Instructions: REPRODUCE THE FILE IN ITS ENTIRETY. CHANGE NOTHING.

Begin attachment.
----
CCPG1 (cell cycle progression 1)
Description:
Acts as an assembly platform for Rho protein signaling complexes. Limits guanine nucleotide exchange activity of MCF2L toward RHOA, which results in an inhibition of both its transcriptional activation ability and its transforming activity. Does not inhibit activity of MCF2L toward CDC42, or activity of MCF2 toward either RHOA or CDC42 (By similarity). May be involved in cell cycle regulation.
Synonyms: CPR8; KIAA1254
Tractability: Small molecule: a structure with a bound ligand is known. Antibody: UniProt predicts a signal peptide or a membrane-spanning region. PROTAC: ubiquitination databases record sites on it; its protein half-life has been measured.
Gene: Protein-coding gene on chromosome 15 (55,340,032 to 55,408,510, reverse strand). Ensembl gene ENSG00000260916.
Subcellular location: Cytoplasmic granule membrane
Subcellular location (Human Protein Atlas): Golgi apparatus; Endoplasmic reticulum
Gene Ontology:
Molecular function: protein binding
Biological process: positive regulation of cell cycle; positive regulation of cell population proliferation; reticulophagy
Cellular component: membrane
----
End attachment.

CCPG1 (cell cycle progression 1)
Description:
Acts as an assembly platform for Rho protein signaling complexes. Limits guanine nucleotide exchange activity of MCF2L toward RHOA, which results in an inhibition of both its transcriptional activation ability and its transforming activity. Does not inhibit activity of MCF2L toward CDC42, or activity of MCF2 toward either RHOA or CDC42 (By similarity). May be involved in cell cycle regulation.
Synonyms: CPR8; KIAA1254
Tractability: Small molecule: a structure with a bound ligand is known. Antibody: UniProt predicts a signal peptide or a membrane-spanning region. PROTAC: ubiquitination databases record sites on it; its protein half-life has been measured.
Gene: Protein-coding gene on chromosome 15 (55,340,032 to 55,408,510, reverse strand). Ensembl gene ENSG00000260916.
Subcellular location: Cytoplasmic granule membrane
Subcellular location (Human Protein Atlas): Golgi apparatus; Endoplasmic reticulum
Gene Ontology:
Molecular function: protein binding
Biological process: positive regulation of cell cycle; positive regulation of cell population proliferation; reticulophagy
Cellular component: membrane